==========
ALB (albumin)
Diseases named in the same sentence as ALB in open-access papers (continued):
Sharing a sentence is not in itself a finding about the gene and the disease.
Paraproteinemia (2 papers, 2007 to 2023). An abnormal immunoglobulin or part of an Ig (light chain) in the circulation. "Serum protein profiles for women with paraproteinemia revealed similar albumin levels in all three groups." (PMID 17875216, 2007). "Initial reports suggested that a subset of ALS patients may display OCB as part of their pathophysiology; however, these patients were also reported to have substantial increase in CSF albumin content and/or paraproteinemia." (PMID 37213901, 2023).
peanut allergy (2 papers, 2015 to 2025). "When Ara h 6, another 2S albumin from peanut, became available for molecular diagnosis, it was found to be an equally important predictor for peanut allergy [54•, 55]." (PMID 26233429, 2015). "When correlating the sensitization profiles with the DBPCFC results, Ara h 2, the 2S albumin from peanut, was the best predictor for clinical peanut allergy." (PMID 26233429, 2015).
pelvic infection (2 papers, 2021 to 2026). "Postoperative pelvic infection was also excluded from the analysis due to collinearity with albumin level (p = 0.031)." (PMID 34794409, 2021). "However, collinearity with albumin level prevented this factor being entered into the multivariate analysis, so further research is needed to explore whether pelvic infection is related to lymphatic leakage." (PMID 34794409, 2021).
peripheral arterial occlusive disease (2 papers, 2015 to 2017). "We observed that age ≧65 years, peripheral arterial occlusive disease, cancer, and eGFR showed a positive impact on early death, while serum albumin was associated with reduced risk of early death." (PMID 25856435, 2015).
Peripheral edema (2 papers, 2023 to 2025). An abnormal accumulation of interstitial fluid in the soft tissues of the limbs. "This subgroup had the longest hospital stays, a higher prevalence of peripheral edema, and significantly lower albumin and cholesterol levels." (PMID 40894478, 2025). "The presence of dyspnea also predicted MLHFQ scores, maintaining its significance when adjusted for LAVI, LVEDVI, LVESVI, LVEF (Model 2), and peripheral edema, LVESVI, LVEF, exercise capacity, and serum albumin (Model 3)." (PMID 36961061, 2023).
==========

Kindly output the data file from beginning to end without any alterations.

ALB (albumin)
Diseases named in the same sentence as ALB in open-access papers (continued):
Sharing a sentence is not in itself a finding about the gene and the disease.
Paraproteinemia (2 papers, 2007 to 2023). An abnormal immunoglobulin or part of an Ig (light chain) in the circulation. "Serum protein profiles for women with paraproteinemia revealed similar albumin levels in all three groups." (PMID 17875216, 2007). "Initial reports suggested that a subset of ALS patients may display OCB as part of their pathophysiology; however, these patients were also reported to have substantial increase in CSF albumin content and/or paraproteinemia." (PMID 37213901, 2023).
peanut allergy (2 papers, 2015 to 2025). "When Ara h 6, another 2S albumin from peanut, became available for molecular diagnosis, it was found to be an equally important predictor for peanut allergy [54•, 55]." (PMID 26233429, 2015). "When correlating the sensitization profiles with the DBPCFC results, Ara h 2, the 2S albumin from peanut, was the best predictor for clinical peanut allergy." (PMID 26233429, 2015).
pelvic infection (2 papers, 2021 to 2026). "Postoperative pelvic infection was also excluded from the analysis due to collinearity with albumin level (p = 0.031)." (PMID 34794409, 2021). "However, collinearity with albumin level prevented this factor being entered into the multivariate analysis, so further research is needed to explore whether pelvic infection is related to lymphatic leakage." (PMID 34794409, 2021).
peripheral arterial occlusive disease (2 papers, 2015 to 2017). "We observed that age ≧65 years, peripheral arterial occlusive disease, cancer, and eGFR showed a positive impact on early death, while serum albumin was associated with reduced risk of early death." (PMID 25856435, 2015).
Peripheral edema (2 papers, 2023 to 2025). An abnormal accumulation of interstitial fluid in the soft tissues of the limbs. "This subgroup had the longest hospital stays, a higher prevalence of peripheral edema, and significantly lower albumin and cholesterol levels." (PMID 40894478, 2025). "The presence of dyspnea also predicted MLHFQ scores, maintaining its significance when adjusted for LAVI, LVEDVI, LVESVI, LVEF (Model 2), and peripheral edema, LVESVI, LVEF, exercise capacity, and serum albumin (Model 3)." (PMID 36961061, 2023).